Release on bail is subject to many conditions and focuses on ensuring safety for the community and effective mental health treatment for the defendant, with the specific objective that the client regain competency (and not necessarily be cured of the mental illness).31 Bail is available for felony cases, but is mandated for misdemeanor cases—where the defendant “may be safely treated on an outpatient basis and there is room available at an outpatient facility.”32 The treatment at the outpatient facility will not exceed 120 days.33

The court will not rest on counsel or defendant’s word alone as to the defendant’s ability and willingness to complete an outpatient treatment program. The court must receive a “comprehensive treatment plan” that represents the treatment for competency restoration and identifies the treatment provider.34 In addition, the court can require the defendant’s outpatient treatment to be administered by a community center or any other entity that provides outpatient restoration treatment.35 Also, the court can prescribe the care or treatment to be utilized, including medication.36

While outpatient treatment is desirable, there is limited space, and many persons who are incompetent to be tried will probably not fit the criteria for outpatient care. Also, if the defendant is unsuccessful at an outpatient treatment facility, it only delays an admission into a hospital. As the outpatient treatment order of the court will not exceed 120 days, neither will the commitment to a facility.37 However, there is a one-time extension of 60 days for a committed defendant who has not regained competency.38

Can they go to any psychiatric hospital?

No. The defendant will be ordered to a forensic facility based on his or her offense. For non-violent offenses,39 including assault, and offenses where an “affirmative finding” of the use or exhibit of a deadly weapon40 has not been made, the defendant will be committed to a “mental health facility or residential care facility determined to be appropriate by the local mental health authority or local mental retardation authority.41

Violent offenses and any offense in which a deadly weapon was used or exhibited will see the defendant being committed to a “maximum security unit of any facility designated by the Department” of State Health Services, “agency of the United States operating a mental hospital, or to a Department of Veterans Affairs hospital.”42 For instance, the North Texas State Hospital, Vernon campus, currently serves as the main mental health facility in Texas for violent offenders.

Can any doctor treat them?

The facility in which the defendant was committed or the outpatient treatment program, if the defendant was released on bail, will treat the defendant.43 Other treatment providers are not necessarily provided for in the code, but remain an option.44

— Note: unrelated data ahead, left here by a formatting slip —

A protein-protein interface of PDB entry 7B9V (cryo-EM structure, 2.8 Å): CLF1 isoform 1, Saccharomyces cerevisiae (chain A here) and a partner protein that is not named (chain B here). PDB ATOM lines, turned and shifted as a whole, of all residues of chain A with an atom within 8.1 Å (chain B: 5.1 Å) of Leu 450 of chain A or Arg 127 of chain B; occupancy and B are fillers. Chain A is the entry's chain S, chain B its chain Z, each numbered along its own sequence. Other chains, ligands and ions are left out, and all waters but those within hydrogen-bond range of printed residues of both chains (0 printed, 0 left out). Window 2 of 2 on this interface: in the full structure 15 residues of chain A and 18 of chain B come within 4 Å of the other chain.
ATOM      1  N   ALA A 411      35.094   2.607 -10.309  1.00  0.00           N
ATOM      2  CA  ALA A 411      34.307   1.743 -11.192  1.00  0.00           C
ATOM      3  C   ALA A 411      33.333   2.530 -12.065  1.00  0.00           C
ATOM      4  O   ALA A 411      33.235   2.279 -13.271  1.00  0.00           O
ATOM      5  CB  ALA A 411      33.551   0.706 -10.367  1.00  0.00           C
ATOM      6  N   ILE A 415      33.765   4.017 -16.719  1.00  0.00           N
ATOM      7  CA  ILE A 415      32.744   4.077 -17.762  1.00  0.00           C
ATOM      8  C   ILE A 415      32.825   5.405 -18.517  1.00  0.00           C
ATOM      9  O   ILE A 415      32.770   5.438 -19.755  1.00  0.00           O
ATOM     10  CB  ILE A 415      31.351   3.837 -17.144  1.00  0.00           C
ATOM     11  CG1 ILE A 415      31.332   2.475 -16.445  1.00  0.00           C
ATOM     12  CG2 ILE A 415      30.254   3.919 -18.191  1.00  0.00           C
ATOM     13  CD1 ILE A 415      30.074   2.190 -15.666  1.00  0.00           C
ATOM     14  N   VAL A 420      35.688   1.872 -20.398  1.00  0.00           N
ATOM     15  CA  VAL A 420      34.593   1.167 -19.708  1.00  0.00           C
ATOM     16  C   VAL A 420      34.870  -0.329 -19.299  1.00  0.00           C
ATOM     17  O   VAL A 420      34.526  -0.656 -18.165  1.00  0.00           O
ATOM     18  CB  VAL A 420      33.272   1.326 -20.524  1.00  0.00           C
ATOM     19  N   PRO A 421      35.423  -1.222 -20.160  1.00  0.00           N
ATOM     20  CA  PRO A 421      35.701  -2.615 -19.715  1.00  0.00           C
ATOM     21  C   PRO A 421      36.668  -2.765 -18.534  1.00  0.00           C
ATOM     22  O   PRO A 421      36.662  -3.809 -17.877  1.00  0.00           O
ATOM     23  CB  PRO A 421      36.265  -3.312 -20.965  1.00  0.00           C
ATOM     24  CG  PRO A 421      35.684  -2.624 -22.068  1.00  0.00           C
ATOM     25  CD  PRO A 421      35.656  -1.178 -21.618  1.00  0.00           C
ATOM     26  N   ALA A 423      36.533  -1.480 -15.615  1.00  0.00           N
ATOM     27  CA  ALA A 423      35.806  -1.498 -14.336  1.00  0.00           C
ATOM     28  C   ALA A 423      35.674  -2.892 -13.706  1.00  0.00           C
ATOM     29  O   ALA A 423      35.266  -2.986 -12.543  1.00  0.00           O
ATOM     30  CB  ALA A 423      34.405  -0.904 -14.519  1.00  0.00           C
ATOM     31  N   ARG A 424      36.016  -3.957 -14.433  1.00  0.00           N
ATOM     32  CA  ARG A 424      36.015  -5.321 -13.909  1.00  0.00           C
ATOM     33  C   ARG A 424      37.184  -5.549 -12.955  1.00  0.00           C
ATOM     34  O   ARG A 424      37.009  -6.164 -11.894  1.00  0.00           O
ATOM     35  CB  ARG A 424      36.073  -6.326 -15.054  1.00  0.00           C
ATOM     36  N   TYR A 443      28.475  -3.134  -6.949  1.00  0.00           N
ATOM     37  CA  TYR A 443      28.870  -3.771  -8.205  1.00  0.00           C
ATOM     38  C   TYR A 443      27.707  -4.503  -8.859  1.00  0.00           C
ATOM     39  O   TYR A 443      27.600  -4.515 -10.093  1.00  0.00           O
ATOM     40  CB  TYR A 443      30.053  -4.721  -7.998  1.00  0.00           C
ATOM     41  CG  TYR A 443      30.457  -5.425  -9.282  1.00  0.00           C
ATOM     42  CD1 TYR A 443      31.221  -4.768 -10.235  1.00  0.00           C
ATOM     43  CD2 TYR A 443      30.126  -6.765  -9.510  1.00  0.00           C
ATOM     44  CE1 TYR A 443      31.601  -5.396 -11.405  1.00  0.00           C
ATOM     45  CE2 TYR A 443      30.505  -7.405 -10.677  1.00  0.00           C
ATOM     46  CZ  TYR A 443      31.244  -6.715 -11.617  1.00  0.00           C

Can my client bond out of jail if there is a writ pending?

The writ pending would be the order of commitment to a mental health facility or residential care facility based upon the determination that the defendant is incompetent to stand trial.45 Given the limited space of state hospitals, writs can remain pending for up to 120 days or more. The simplest answer is that your client cannot bond out of jail if there is a writ pending. The code only presents two options upon a finding of incompetency: commitment or release on bail.46 Once the court has gone the route of commitment, release on bail is no longer an option. In any event, it would behoove counsel in any county to inquire into their local policy respecting this issue.

How long will they wait in jail?

Texas is the second most populous state in the country, but almost dead last in terms of mental health funding—49th.47 In 2005, there were 12.1 psychiatric beds per 100,000 people.48 To meet the minimum standards of treatment, there would need to be more than 11,000 additional beds.49 The Texas State Department of Health Services intends to cut an additional 183 psychiatric beds, or 12 percent of total capacity, when the legislature convenes in 2011.50 Therefore, depending on your county, the wait could be anywhere from 30 days to 120 days or more.

Are any outpatient programs available?

If your client is released on bail based upon a determination that he or she is incompetent to stand trial, the court will require the defendant to participate in an outpatient treatment program.51 The code authorizes the outpatient treatment program to be administered by either a community center or any other entity “that provides outpatient competency restoration services.”52

Most likely, the outpatient treatment program will be administered by the local mental health/mental retardation authority. For instance, in Austin the authority is Austin Travis County Integral Care, and they operate a Community Competency Restoration Program (CCRP).53

What if my client “clears up” while waiting for a bed at a forensic hospital?

Due to the long wait for a state hospital bed in any county in Texas, and the lack of outpatient programs that will fit most client’s needs, it is possible that a defendant will have regained competency while in jail. However, this result is extremely unlikely if the defendant is incarcerated and not receiving or taking medication. The code allows for the redetermination of competency at any time.54 The defense, prosecution, or the court on its own motion may make an inquiry into restoration,55 as well as moving the court to determine that the defendant has been restored to competency.56 Affidavits may accompany the restoration motion,57 in addition to a request to appoint a “disinterested” expert.58